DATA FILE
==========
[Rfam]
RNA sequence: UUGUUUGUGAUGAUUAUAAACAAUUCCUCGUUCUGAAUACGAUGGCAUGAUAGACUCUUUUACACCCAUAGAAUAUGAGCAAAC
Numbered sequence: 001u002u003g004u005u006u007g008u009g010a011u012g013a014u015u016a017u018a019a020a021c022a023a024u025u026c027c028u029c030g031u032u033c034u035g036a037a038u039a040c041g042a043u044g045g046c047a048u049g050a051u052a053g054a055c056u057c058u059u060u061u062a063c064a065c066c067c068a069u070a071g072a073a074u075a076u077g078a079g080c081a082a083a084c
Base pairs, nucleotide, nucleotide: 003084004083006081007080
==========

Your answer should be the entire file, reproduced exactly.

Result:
[Rfam]
RNA sequence: UUGUUUGUGAUGAUUAUAAACAAUUCCUCGUUCUGAAUACGAUGGCAUGAUAGACUCUUUUACACCCAUAGAAUAUGAGCAAAC
Numbered sequence: 001u002u003g004u005u006u007g008u009g010a011u012g013a014u015u016a017u018a019a020a021c022a023a024u025u026c027c028u029c030g031u032u033c034u035g036a037a038u039a040c041g042a043u044g045g046c047a048u049g050a051u052a053g054a055c056u057c058u059u060u061u062a063c064a065c066c067c068a069u070a071g072a073a074u075a076u077g078a079g080c081a082a083a084c
Base pairs, nucleotide, nucleotide: 003084004083006081007080